Why Everybody And Nobody Is An Expert…

How’s it going so far this week? After having zero trouble with the truck for the weekly shopping trip, on Monday it conks out in the parking lot of Target (and this was after the girl we’d asked for help last time saw Mom and me at another store that same day, about one hour before the conk-out. And at that time, we weren’t having a problem).


Anyway, we were able to put the truck in neutral, and get it started. That meant, according to mechanic #1 we’d talked to, that the neutral safety switch may be wonky–which is the doohickey the transmission reads to figure out what gear a car or truck is in at the time.

All right, so we get the thing (and ourselves) home safely, and that’s that.

Next day, it starts up with no problem–both in park and in neutral. Another call to a different mechanic to put some other pieces together. Mechanic #2 says that if the truck won’t start in park, it shouldn’t start in neutral either–us being able to do that was a coincidence.

(Cue second arghhhh…)

We’re going to get things checked out–don’t know if it’s electrical or grounding–when the thing wouldn’t start, we engaged the key with the headlights on, and they didn’t dim or anything (a tip from mechanic #1 to check the grounding/negative wire to the battery).

So anyway, it’s off to mechanic #2 in a day or so.

What’s my point?

The title up top mentions experts–people who know what the heck they’re doing. I’m here to tell you that in some cases that doesn’t matter a bit.

Without the proper frame of reference, I don’t give one eighth of a rip what anybody’s expertise is. That would be like asking me, as an editor, my opinions about auto mechanics–and I haven’t edited any books or mags about cars or engines (and I haven’t yet).

Which also reminds me of something I read from a book called Writer’s First Aid by Kristi Holl. After talking about either/or when it comes to how to approach your writing (free vs. paid, outlining vs. not, fighting an editor every step vs. not fighting at all, and what-have-ya) she says this: “All of the advice is right–both extremes–and all of it can be wrong if applied at the wrong time.”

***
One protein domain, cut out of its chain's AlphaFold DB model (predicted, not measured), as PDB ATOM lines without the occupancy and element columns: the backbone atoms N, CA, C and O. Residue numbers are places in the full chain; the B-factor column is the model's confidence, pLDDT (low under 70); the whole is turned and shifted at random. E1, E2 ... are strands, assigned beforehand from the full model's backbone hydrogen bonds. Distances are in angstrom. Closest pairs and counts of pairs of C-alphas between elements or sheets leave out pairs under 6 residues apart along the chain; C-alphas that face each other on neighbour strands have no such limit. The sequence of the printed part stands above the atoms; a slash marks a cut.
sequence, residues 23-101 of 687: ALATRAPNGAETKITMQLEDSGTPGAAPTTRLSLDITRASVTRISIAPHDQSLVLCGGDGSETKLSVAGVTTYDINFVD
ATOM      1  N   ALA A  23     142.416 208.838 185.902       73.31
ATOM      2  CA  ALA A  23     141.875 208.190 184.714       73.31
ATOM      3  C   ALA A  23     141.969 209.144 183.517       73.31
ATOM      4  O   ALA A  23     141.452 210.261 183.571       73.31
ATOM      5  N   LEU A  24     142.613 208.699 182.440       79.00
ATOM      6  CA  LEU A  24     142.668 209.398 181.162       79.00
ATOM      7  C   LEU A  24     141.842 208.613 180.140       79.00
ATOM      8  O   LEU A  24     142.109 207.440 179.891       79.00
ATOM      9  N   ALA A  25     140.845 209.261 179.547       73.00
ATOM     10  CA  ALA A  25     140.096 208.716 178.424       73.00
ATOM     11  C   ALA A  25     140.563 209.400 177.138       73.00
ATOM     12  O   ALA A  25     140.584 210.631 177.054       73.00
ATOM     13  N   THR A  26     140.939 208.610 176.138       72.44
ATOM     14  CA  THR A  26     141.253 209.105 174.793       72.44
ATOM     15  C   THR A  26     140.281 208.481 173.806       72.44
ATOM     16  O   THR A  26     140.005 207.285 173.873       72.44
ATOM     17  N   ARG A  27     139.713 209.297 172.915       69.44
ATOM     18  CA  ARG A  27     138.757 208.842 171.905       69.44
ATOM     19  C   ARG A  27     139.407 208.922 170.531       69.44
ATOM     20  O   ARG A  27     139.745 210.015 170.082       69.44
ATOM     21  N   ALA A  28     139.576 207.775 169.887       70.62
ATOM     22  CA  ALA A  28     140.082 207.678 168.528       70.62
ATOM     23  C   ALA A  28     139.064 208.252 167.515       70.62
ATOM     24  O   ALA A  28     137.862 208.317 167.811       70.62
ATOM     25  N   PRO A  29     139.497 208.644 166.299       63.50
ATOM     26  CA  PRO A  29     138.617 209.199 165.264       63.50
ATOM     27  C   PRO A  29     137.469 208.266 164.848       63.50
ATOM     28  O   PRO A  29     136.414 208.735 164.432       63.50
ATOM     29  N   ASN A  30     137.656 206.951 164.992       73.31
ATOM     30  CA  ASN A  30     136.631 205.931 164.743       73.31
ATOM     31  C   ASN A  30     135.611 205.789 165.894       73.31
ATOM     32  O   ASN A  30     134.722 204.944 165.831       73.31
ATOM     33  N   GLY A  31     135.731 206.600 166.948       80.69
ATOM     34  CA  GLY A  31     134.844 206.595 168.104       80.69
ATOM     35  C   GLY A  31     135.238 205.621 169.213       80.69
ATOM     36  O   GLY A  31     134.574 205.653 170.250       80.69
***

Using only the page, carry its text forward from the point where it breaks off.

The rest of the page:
A manuscript of mine got rejected. Should I revise the current one, or throw the whole thing out and start over? Don’t know yet–that’s why I make a fresh copy and name it with the same title and add something like “new draft” or “to hack up” at the end, so I can try both things and see what works.

That’s why I have idea notebooks and computerized idea files for fiction stuff.

For you copywriters, you can strive to have knowledge, which isn’t a bad thing. Becoming an authority isn’t bad either. But there are times some strategies apply to some types of copy and not others. Or sometimes things need to be tweaked–if you were to write something intriguing on an envelope in a direct mail letter, for instance, maybe you could use that in a bullet for an email or something on the web. But you wouldn’t print out the email, stick it in an envelope, and then write that intriguing copy on the outside of the envelope. (See what I mean? The technique is fine, in its proper context).

To circle back to the truck problem, both mechanics can be right–it just depends on what the problem is, and if the problem they think it is happens to match the truck’s problem right now.

So the next time you’re stuck for a technique, or wondering what advice to take from someone (or yourself), remember that a lot of times advice is 100% on the money–do your best to judge the situation you’re applying it to, is all.

Until next time,



About Ty Mall

Thanks for stopping by. I've almost always been interested in writing, among other things. Along with discovering pop culture, I've uncovered a lot about the craft over the past 10 years. And whether you're a fiction writer or email copywriter, I'm here to pass on what I've found out. And have a ton of fun in the process.
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